by Joe Wilhelm Jr.
Basketball players try to avoid traveling on the court, but one University of North Florida student athlete did a lot of the other kind last week.
Forward Kyle Groothuis, 22, is one of two seniors on the 2010-11 Osprey men’s basketball team and is the treasurer for the Transportation and Logistics Society of the Coggin College of Business’s Transportation and Logistics Flagship Program.
On Wednesday, he suited up to participate in the “River City Rumble,” a developing crosstown rivalry between UNF and Jacksonville University.
“It was one of our biggest games of the year and going to overtime just made it that much more intense,” said Groothuis.
Nearly 3,500 people saw UNF’s three-game winning streak come to an end when JU converted a pair of free throws to win the game.
The transportation and logistics major didn’t have too much time to think about the loss, however.
He was scheduled to be on a plane to Denver at 5:30 a.m. Thursday to meet with his other teammates from the Transportation and Logistics Society.
The UNF logistics team traveled to the Mile High City to defend its national title at the Operation Stimulus Case Competition, a student competition that is part of the 30th Annual Denver Transportation Forum.
This year’s competition drew 16 teams from across the United States and Canada who were charged with presenting a solution to a transportation, logistics and supply chain case study.
“There were some eyes on us this year being the defending champions,” said Groothuis. “Last year, people didn’t really know about us and we ended up winning the competition.”
This year’s competition involved students choosing a new supplier for parts to an electronic router from a fictitious company. Another part of the problem was figuring out how to get the routers to new global markets.
The teams had about two weeks to develop their solutions, but they were tested with “twists” when they arrived at the competition during both the preliminary and final rounds of competitions.
One of the twists involved solving the problem of e-waste and developing a way to ensure the product wouldn’t be littering the markets they intended to serve.
“We pulled knowledge from every class we’ve taken at UNF,” said Groothuis.
Some of the competition had to do with the luck of the draw.
The 16 teams were split into four rooms and the winner in each room moved on to the finals. The UNF team finished second in its room to Ohio State, which won the competition in 2009 and 2007.
“We didn’t find out we finished second until late Friday, so we had to send members of the team to three lectures in the morning because the twist for the final would come from material covered in the lectures,” said Groothuis.
Though the UNF team didn’t move to the finals, Groothuis believed it was well worth the trip.
“It was a great experience for all of us,” said Groothuis. “We were able to listen to innovators of the industry.”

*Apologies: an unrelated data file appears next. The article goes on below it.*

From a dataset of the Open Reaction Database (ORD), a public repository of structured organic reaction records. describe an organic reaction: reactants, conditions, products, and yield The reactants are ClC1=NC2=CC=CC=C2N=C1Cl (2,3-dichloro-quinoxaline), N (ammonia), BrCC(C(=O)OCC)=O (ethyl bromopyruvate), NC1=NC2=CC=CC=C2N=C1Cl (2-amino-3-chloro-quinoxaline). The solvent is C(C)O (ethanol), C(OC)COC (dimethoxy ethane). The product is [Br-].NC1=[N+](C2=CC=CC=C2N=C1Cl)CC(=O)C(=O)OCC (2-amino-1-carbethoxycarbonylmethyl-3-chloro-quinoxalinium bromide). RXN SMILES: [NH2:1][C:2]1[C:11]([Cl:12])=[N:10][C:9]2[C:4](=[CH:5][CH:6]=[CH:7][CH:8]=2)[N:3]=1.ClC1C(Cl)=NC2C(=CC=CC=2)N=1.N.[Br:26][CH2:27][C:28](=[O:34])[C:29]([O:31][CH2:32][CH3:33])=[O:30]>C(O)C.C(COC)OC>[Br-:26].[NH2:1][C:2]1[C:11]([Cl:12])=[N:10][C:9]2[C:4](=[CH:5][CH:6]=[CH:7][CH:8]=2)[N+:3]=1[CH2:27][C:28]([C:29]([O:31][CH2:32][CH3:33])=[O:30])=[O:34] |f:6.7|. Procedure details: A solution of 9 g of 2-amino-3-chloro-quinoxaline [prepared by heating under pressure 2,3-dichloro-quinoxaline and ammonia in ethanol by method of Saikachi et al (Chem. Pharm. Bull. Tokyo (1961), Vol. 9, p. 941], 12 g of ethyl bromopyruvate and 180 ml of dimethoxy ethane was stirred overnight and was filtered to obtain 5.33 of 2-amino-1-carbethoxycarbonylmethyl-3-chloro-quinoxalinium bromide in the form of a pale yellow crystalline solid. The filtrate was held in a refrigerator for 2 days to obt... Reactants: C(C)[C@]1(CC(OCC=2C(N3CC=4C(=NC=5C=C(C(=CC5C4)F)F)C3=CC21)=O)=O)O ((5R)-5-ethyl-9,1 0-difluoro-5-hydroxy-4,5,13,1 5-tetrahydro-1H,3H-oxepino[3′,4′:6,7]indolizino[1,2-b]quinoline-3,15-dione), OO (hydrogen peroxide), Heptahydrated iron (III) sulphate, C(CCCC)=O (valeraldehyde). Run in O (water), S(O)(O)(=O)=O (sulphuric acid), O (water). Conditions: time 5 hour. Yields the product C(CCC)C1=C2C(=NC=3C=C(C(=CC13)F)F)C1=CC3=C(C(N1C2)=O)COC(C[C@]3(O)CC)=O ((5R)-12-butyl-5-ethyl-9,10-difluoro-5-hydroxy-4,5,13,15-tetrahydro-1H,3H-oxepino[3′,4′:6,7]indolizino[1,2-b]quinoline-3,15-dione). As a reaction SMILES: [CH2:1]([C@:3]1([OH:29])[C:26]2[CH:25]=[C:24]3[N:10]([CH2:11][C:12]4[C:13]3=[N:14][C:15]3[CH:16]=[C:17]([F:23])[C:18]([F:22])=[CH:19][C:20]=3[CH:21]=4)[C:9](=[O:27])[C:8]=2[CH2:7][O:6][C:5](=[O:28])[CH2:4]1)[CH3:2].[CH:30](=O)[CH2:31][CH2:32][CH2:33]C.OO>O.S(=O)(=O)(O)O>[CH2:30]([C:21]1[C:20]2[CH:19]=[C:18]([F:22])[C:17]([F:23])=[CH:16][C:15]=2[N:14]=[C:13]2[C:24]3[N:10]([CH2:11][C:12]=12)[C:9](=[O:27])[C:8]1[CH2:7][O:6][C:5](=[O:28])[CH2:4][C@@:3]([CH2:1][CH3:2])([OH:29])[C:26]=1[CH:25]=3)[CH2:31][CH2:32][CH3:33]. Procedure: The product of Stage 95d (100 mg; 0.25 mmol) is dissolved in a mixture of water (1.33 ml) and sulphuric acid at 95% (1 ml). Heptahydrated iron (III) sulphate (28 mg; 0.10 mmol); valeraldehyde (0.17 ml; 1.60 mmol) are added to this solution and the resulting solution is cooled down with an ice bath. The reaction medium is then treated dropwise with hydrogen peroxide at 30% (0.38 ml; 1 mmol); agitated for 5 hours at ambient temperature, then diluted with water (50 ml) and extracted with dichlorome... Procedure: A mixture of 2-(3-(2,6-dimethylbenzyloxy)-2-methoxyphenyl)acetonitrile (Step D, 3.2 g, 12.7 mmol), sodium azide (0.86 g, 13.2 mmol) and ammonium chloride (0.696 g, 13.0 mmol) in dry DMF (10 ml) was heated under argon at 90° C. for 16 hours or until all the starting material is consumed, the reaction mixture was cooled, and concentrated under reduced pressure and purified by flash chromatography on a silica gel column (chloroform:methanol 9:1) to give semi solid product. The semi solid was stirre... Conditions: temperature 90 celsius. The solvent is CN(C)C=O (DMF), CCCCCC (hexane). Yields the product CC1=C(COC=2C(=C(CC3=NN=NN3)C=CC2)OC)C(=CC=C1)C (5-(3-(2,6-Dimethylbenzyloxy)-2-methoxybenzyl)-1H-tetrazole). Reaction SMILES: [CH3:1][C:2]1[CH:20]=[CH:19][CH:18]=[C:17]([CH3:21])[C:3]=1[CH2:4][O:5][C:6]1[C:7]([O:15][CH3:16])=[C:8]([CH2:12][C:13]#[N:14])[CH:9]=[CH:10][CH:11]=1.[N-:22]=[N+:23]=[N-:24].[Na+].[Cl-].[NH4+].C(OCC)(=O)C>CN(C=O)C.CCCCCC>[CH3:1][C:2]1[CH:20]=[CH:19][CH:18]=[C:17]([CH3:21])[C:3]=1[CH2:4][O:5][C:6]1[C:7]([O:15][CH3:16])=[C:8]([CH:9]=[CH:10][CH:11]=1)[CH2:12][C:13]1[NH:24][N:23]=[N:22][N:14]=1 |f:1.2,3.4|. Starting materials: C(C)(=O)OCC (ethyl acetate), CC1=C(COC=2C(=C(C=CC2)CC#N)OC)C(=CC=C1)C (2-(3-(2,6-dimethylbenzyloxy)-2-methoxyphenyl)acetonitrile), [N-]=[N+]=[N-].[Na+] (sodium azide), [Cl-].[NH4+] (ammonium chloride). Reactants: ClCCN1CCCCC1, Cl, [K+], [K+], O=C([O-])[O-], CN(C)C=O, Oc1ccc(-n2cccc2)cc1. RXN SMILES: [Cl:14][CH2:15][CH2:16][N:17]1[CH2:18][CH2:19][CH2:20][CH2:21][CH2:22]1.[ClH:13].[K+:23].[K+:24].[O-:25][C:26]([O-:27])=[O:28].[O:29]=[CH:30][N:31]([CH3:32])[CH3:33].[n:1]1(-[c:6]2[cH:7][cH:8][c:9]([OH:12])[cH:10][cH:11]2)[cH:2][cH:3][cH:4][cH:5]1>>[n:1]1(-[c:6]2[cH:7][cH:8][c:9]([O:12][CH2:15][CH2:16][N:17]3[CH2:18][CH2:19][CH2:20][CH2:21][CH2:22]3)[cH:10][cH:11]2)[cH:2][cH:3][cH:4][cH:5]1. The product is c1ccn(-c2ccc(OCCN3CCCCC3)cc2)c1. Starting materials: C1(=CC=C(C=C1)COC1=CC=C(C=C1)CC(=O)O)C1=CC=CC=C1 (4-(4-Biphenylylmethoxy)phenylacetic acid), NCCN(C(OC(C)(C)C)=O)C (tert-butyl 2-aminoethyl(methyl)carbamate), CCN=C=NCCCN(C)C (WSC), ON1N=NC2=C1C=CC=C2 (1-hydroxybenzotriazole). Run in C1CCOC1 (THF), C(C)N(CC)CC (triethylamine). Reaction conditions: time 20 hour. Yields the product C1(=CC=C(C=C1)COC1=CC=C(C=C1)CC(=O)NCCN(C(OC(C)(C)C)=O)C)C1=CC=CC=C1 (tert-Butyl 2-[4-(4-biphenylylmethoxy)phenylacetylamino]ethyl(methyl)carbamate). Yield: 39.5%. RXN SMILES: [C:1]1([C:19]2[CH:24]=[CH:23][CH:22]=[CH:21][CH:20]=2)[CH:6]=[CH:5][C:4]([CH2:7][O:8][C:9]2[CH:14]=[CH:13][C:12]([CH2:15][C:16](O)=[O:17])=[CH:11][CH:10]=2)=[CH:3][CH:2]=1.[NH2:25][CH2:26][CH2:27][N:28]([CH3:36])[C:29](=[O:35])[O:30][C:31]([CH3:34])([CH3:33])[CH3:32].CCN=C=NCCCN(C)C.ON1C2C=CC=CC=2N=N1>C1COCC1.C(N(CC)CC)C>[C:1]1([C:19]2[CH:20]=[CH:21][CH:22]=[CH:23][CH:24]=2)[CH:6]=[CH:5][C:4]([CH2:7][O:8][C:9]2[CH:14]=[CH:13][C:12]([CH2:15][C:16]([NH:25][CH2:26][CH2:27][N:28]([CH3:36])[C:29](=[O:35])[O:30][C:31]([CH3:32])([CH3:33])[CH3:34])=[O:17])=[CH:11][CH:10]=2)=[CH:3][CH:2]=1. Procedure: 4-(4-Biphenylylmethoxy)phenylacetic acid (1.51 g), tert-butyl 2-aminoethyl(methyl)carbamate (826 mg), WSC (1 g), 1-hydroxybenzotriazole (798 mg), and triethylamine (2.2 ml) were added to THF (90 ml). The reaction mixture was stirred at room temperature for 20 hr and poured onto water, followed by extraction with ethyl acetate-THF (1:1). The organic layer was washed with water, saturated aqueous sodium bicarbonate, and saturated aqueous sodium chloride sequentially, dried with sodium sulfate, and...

Instead of taking the time to unwind and join his teammates on the ski slopes near Denver, Groothuis was back on a plane Saturday morning to rejoin his basketball teammates for an Atlantic Sun Conference game against Campbell University at UNF.
The senior was on a 6:30 a.m. return flight home. He didn’t touch down in Jacksonville until 3 p.m. due to mechanical delays with a connecting flight, but was able to grab a bite to eat and make it to the UNF Arena by 5:30 p.m. for a 7:30 tip.
Luckily, the women’s team went into overtime and delayed the start of the men’s game.
“Coming back to play basketball was a definite refocus,” said Groothuis. “We go back over the scouting report to see what I have to do to help out against their big guys and get with the coaches for any info or tips to help me help the team.”
The Ospreys came up short against Campbell 76-66 and Groothuis didn’t play, but regardless of his minutes, the scholarship athlete is grateful to the school for the opportunities it provides.
“I don’t think I would have the time-management skills that I have if I was a regular student, sitting around playing video games,” said Groothuis.
“Being a member of the team has taught me to push myself to be the best that I can be. As a student, I credit (Transportation and Logistics Program Associate Director) Lynn Brown with pushing me to be the best,” he said.
His best may have been developed somewhere else if he decided to transfer when a new coaching staff arrived at UNF during his sophomore year, but he decided to stay with the Ospreys and head coach Matthew Driscoll was pleased with his decision.
“A coaching change is a tough thing to go through. You have a different set of expectations,” said Driscoll. “But Kyle never balked when we set those expectations and he always wanted to know more. He’s a role model on this team because he always plays hard and that converts to how supportive he is to other players when he is on the bench.”
“That is why he is going to be special in the world outside of basketball,” said Driscoll.